The trail network east of Darrington includes access to Glacier Peak Wilderness and the Pacific Crest Trail.

The reopening is expected to alleviate crowding on other nearby trail systems.

Cleanup crews have been frantically working on the trails since the Suiattle River Road reopened last October. Much work remains. Volunteers from Washington Trails Association and other groups will work throughout the summer to clear the overgrowth of ferns and salmonberries that had overtaken popular routes.

Also high on the cleanup list is clearing remaining downed trees to make it easier for horse riders as well as hikers.

The Forest Service says the Buck Creek campground will be ready for summer getaways by the end of June, but the Sulphur Creek campground won’t reopen until summer 2016.

Here are trail updates:

• Suiattle River Trail, about 6.5 miles one way, 900-foot elevation gain. Part of the trail had to be reconstructed.
This is the longest family-friendly hike in the valley. Plus it’s connected to the Pacific Crest Trail, a topic of fascination since Cheryl Strayed’s hiking memoir, “Wild,” which became a film.

I counted a couple of dozen downed trees over the dirt path this spring, including a couple of giant firs that a child might need a boost to get over in the first two miles. Other fallen trees can be easily ducked under or walked around.

Horses would have difficulty in the first 2.5 miles, though dogs would have no trouble getting by. The Forest Service hopes to clear all the downed trees on this trail by the end of June.

The first mile remains in the shade, under a lush landscape of Western hemlocks, Douglas firs and old-growth, with here-and-there views of Glacier Peak and Grassy Point. After a mile, the forest thins to give a look at more of the valley and a peek down at the river.

You might get your feet wet. About a mile in are about a dozen small waterfalls and water crossings, all shallow. I easily found rocks and logs on which to hop. Rangers report that by July most of those water crossings will dry out.

It’s a tranquil hike. The roar of the river was the only soundtrack, replaced by chirping birds and breeze in the evergreens once the trail snaked deep into the forest. Crowds are more likely to be found on the area’s more-popular Green Mountain Trail.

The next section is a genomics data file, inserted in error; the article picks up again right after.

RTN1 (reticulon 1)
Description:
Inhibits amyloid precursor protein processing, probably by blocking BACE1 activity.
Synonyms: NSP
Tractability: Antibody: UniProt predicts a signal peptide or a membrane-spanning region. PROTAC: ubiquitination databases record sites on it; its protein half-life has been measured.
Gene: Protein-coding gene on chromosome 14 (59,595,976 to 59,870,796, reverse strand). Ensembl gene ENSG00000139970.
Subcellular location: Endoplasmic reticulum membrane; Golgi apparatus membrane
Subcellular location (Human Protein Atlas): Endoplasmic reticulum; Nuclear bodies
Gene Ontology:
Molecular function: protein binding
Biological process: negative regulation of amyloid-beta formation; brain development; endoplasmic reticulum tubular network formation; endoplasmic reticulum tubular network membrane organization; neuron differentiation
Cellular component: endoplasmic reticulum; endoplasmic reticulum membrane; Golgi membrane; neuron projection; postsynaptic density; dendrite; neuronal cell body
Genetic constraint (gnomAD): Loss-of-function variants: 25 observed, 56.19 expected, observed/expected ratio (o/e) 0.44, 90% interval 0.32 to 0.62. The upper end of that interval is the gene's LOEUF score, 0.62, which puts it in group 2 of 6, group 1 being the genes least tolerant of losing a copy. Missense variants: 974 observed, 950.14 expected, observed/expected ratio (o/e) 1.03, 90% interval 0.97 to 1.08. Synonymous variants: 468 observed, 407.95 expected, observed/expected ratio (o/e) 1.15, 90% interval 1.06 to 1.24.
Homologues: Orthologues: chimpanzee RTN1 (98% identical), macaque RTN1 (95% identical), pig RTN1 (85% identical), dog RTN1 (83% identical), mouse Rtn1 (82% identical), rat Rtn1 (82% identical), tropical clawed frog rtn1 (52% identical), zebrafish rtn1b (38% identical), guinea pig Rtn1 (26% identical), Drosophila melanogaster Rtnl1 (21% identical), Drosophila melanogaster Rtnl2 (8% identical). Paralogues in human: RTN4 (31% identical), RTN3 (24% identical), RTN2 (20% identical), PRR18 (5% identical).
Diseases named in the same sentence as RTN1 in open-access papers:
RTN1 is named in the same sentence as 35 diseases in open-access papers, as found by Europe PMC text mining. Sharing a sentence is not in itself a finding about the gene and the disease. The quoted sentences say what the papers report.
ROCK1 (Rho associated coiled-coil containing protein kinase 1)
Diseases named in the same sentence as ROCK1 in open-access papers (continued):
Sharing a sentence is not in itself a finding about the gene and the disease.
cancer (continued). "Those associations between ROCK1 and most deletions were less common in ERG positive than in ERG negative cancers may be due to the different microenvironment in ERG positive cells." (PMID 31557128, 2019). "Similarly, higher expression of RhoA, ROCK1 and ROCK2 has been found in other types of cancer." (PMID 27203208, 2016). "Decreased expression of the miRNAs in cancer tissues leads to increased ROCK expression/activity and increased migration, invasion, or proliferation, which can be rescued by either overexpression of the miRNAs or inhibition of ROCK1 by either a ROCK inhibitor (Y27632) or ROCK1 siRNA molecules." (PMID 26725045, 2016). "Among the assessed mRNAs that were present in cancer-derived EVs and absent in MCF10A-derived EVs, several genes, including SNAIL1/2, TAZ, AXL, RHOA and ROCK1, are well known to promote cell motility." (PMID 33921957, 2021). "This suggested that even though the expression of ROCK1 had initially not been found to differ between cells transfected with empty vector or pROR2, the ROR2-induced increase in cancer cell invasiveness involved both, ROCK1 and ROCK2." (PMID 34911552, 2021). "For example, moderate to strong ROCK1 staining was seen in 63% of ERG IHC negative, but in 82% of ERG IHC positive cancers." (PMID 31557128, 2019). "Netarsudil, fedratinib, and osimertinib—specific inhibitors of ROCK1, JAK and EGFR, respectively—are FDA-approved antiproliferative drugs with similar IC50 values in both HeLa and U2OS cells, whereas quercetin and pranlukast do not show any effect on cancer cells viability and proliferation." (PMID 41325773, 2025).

For most hikers on this river trail, a rebuilt cedar suspension bridge, about 6.5 miles in, is the finish line. Most will lunch or snap pictures on the bridge and then turn back. Backpackers pitch their tents here (there’s a toilet and campsites down by the water) or continue on to Miner Creek Trail or the Pacific Crest Trail.

Many downed trees remain on the Pacific Crest Trail. The largest will be cleared, though local rangers doubt available work crews will allow for clearing every obstacle.

Four other trails near or connected to Suiattle River Trail:

• Sulphur Creek Trail, 1.8 miles one way, easy, 540-foot elevation gain. Starting near the Suiattle River Trail parking area, the winding trail passes old-growth trees and waterfalls.

• Sulphur Mountain Trail, 5 miles one way, difficult, 4,200-foot elevation gain. Just off the Suiattle River Trail trailhead, it’s a steep climb — the toughest hike in the area — but you’ll be rewarded with views of Glacier Peak.

• Miners Ridge Trail, about 10 miles one way, difficult, 2,600-foot elevation gain. The trail offers views of Glacier Peak, Plummer Mountain, North Star and Fortress Mountain. Mid-July through August, expect great wildflowers. The fire lookout is closed.
• Milk Creek Trail. The trail’s bridge over the Suiattle River is out. Rangers suggest you don’t try to cross the river. It’s unclear when work crews will get to this maintenance project.

Other major trails off the Suiattle River Road: